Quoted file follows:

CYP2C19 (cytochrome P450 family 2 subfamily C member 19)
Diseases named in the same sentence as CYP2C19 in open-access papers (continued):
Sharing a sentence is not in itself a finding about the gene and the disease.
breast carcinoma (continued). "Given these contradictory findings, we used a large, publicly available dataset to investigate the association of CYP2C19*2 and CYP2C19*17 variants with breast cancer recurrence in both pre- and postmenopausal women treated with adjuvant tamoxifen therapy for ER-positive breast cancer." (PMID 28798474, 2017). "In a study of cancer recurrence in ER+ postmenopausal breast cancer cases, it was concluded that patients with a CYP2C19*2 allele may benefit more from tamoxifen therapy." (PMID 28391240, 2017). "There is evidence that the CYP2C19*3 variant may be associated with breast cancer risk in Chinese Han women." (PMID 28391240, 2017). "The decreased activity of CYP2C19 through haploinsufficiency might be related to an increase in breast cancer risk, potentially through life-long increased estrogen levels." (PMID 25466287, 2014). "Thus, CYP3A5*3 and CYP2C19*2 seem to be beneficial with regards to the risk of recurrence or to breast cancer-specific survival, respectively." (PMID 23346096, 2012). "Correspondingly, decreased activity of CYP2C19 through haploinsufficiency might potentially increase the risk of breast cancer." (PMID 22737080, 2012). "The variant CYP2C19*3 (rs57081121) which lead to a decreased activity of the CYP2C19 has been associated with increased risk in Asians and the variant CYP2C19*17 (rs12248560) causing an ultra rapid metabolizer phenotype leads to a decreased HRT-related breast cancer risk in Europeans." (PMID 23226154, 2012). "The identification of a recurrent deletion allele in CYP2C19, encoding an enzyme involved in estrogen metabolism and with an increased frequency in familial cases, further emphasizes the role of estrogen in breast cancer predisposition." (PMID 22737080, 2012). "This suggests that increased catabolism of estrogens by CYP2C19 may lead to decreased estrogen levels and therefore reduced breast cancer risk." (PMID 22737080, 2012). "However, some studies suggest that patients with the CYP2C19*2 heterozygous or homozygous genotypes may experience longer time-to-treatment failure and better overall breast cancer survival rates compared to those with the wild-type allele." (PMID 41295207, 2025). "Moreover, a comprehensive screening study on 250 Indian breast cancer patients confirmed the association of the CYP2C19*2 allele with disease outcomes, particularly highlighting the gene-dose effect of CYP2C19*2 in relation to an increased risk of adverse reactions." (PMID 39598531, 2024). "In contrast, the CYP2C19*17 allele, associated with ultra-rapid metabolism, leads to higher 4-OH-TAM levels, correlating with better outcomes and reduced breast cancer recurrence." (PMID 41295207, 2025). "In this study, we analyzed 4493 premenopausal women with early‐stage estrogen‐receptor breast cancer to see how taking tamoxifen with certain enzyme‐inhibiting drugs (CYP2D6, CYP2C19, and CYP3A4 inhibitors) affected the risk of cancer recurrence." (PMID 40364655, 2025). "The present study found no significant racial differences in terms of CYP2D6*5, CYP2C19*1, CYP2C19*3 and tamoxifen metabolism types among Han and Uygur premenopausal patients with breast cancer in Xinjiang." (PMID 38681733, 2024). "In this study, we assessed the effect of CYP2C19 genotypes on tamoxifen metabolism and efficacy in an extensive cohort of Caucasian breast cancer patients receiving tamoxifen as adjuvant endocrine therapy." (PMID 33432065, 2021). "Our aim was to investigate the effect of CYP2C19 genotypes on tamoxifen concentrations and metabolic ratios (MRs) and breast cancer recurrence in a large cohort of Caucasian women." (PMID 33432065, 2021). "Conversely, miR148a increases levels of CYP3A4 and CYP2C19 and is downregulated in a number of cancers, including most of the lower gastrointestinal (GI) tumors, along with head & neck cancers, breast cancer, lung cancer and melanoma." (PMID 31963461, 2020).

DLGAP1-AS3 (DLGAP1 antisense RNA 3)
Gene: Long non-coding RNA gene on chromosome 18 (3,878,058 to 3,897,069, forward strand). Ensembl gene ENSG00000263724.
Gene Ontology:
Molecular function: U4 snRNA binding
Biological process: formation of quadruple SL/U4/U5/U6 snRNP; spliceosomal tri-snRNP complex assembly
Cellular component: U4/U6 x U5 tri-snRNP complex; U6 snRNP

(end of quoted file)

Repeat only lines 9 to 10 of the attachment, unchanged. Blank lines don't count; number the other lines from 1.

Biological process: formation of quadruple SL/U4/U5/U6 snRNP; spliceosomal tri-snRNP complex assembly
Cellular component: U4/U6 x U5 tri-snRNP complex; U6 snRNP